In September 2013, St Marylebone School opened an affiliate school, The St Marylebone Bridge School. The Bridge School is a co-educational Free Special School providing "an innovative education to students with statements for Speech, Language and Communication". As part of the Teaching School Alliance, St Marylebone School is working with various partners to support the development of other schools in London, including the expansion of St Mary and St John's Primary School in Hendon into a through-school from nursery through to sixth form. The former headteacher Elizabeth Phillips advised on the bid to establish a new free secondary school for boys in Marylebone, the Marylebone Boys' School,[4] which opened in 2014. The new school will receive support and guidance from St Marylebone through the Teaching School Alliance.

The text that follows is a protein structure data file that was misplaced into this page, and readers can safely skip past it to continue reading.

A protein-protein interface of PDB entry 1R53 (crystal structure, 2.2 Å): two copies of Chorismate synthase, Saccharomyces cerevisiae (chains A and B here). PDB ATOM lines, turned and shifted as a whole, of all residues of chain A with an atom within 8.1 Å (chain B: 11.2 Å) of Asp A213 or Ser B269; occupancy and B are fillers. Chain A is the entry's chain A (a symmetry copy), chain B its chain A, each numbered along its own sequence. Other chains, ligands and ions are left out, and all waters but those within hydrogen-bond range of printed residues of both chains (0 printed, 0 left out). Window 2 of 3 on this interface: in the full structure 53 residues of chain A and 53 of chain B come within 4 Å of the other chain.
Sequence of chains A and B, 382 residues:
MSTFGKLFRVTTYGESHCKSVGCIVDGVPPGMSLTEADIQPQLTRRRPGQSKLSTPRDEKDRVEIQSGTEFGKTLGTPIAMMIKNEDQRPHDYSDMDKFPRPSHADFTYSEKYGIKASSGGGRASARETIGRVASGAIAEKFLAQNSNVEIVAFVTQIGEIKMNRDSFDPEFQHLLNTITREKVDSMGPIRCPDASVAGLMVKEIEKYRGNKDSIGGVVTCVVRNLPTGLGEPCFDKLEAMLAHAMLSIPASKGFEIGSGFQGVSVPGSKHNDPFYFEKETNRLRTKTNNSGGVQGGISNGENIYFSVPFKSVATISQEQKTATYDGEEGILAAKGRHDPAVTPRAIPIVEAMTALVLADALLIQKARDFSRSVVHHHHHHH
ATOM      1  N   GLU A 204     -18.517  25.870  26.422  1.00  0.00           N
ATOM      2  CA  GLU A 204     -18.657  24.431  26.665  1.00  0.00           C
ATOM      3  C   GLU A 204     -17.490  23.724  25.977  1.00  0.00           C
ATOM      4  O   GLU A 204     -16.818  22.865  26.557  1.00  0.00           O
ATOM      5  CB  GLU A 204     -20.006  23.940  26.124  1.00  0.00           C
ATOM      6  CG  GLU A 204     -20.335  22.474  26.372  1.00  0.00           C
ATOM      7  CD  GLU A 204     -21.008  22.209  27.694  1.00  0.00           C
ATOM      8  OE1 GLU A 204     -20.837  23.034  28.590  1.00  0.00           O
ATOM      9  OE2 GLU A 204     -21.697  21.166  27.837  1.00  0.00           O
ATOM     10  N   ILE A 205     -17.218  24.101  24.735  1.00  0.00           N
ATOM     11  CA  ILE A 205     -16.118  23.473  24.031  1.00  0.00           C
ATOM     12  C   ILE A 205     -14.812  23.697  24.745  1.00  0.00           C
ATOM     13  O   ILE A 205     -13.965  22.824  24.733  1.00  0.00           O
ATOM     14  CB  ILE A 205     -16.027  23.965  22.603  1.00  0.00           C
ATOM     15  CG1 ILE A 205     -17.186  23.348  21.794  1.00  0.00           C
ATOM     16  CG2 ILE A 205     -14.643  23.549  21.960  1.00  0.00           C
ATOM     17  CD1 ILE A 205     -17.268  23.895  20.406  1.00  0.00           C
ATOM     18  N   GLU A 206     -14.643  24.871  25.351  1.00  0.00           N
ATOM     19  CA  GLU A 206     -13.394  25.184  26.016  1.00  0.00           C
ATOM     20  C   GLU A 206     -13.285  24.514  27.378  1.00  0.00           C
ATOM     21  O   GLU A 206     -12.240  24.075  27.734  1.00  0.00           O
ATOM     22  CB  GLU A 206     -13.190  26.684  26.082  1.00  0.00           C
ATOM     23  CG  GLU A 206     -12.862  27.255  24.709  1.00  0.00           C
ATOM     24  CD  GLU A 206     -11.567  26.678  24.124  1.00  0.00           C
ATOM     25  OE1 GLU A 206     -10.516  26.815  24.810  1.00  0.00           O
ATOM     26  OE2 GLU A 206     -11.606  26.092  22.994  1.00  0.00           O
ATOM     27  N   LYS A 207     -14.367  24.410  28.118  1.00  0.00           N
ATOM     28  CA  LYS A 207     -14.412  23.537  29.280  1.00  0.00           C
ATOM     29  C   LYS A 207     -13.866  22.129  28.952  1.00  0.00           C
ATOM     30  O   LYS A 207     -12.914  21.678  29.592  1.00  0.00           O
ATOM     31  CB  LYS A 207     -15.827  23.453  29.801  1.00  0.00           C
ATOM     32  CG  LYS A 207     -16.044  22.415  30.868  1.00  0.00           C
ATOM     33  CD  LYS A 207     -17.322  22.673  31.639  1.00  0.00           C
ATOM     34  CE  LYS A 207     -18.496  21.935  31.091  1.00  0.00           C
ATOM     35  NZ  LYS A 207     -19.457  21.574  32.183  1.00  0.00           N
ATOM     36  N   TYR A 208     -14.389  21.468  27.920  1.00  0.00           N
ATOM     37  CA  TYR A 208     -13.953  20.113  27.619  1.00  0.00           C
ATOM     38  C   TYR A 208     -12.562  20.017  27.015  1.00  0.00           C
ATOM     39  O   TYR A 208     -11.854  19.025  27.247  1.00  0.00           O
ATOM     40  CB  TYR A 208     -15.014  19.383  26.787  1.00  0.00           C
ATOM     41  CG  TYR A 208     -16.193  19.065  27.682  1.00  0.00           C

Headteachers[edit]

From 1993 to 2013, the headteacher of St Marylebone School was Elizabeth Phillips, OBE, one of the most influential and successful headteachers in recent secondary education.[citation needed] The new headteacher is Kathryn Pugh, who took over in January 2014.

Notable former pupils[edit]

References[edit]

  1. ^ Quality Indicators at Edubase.gov.uk, DCSF
  2. ^ "Historical notes on Westminster schools" (PDF). Westminster City Council. 
  3. ^ "Top head attacks league tables". BBC News. 16 November 2000. Retrieved 30 July 2016. 
  4. ^ "Marylebone Boys' School". Marylebone boys. Retrieved 13 January 2014. 
  5. ^ London, England, School Admissions and Discharges, 1840-1911

External links[edit]